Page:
7A3 dissolved after this disappointment, and Muggs returned to a previous collaboration with B-Real and Sen Dog determined “to flex his own muscle as a freaky-deke producer,” according to Source contributor Michael Gonzales. Their earlier association had been less serious than Muggs’s work with 7A3; they were mainly, as Muggs told Gonzales, “doing house parties and hangin’ out gettin’ high.” Indeed, before Muggs became serious about music, the trio that would become Cypress Hill were primarily involved in the kind of street activity that occupied most young men their in neighborhood: hanging out with friends, or “homies,” and negotiating the dangers of gang life. All three have experienced shootings close up, seeing best friends murdered before their eyes; B-Real felt a bullet pass through his lung in 1988. As with most young people in their situation, they had little opportunity for a different life. Music was one of the few outs available.
In 1988 Muggs invited B-Real and Sen Dog to join him in the studio, reserving for himself complete control over the recording. They put their first song, “Real Estate,” on tape and followed it with more material in 1989. Several of these songs, such as the single “Light Another,” would eventually make it onto the trio’s debut album. It was another year, though, before they connected with wily manager Nancy Walker, who won them a contract with Ruffhouse Records, a Columbia subsidiary. At Ruffhouse they hooked up with producer Joe Nicolo, who became “the unofficial fourth member of Cypress Hill,” Gonzales reported in The Source; Nicolo is credited with nurturing Muggs’s DJ talent and production style.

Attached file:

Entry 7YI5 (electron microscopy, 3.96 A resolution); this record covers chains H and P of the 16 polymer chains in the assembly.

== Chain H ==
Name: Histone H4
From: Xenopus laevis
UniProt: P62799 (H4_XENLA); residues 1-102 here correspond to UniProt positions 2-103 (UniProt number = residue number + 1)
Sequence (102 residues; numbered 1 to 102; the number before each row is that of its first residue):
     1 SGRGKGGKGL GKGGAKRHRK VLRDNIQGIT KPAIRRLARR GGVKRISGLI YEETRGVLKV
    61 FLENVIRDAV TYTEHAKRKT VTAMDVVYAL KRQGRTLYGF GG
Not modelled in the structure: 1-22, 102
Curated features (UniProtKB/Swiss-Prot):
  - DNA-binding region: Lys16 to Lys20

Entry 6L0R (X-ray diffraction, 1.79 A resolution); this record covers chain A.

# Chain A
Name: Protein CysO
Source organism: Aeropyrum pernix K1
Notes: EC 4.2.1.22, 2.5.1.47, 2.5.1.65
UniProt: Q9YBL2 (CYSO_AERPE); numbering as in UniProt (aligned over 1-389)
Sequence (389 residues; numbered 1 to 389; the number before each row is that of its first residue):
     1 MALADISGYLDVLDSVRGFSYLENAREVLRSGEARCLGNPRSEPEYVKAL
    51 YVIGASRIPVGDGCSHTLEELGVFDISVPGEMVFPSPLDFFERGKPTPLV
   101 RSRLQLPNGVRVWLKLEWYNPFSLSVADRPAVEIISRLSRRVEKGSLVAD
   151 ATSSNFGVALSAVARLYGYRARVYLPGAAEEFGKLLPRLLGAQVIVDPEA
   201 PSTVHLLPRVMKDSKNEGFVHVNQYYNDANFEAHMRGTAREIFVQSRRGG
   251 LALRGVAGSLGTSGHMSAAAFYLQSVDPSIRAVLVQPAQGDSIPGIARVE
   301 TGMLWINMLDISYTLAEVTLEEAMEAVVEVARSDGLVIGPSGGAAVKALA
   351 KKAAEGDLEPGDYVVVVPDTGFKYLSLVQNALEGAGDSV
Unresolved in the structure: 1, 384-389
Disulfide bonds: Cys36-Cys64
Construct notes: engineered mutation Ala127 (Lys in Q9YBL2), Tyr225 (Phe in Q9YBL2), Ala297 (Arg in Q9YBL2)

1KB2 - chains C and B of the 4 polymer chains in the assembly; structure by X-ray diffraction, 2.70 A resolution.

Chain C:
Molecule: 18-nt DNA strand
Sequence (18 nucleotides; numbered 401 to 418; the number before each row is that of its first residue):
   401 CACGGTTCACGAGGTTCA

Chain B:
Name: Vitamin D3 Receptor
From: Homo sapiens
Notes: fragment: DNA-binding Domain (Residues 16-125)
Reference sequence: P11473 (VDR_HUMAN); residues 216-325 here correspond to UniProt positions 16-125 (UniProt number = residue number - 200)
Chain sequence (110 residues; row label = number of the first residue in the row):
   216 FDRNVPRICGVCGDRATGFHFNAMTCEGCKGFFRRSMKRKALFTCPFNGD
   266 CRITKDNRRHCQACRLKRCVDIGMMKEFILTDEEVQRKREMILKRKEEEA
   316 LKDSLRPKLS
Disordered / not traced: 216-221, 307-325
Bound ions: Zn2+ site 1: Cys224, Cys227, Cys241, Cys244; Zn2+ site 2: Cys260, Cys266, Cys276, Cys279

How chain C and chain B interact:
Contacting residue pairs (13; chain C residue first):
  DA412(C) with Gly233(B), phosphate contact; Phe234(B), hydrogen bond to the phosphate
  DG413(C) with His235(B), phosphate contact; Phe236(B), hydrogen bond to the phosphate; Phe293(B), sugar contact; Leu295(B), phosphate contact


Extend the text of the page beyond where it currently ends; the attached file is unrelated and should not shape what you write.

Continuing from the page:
Cypress Hill’s self-titled debut album hit record store shelves at the end of 1991, unsupported by extensive advertising or radio airplay; nonetheless, reviewers and listeners greeted it with unexpected enthusiasm. The group dedicated itself to live shows, increasing their exposure as much as possible. Praising the group’s “freshness” in his 1991Rolling Stone review, Kevin Powell declared, “Cypress Hill unveils an arsenal of sounds ranging from reggae to rock, all firmly rooted in the distinct cultures of Southern California. Rather than capitalize on the violent images prevalent in gangsta rap, this trio spins tales of reality that play down the shock factor; the album is a merger of craft with the commitment to inform.” Spin’s review further hailed the emergence of something singular, allowing, “The unique Cypress Hill sound has a place unto itself in the hip-hop realm. It injects heavy doses of funk into your eardrums, giving you a new way to experience hardcore beats and rhymes.” Two years later, Rolling Stone contributor Dimitri Ehrlich looked back to claim that Cypress Hill had “changed the face of hip-hop.”
In addition to the quality of Muggs’s mixing and B-Real’s uncommon rapping—a somewhat unhinged delivery described by several reviewers as “cartoony”—the album boasted something else: the group’s unabashed and prevalent endorsement of marijuana use. Cypress Hill showcased three songs explicitly about pot, and Black Sunday would add more. B-Real explained to Pulse! ’s Wiederhorn how the group happened on its trademark subject: “When we started out, we didn’t plan to be the leaders of any pot legalization thing or nothing. It just sort of happened,” explained B-Real. “We were trying to get songs going for our demo, and we didn’t know what to write about. One day we was all getting high, and someone goes, ’Yo, Holmes, light another.’ And I thought, ’Hey, that’s a good idea for a song.’ Then after that it became like, ’Shit, I get high every day—I can talk about weed.’”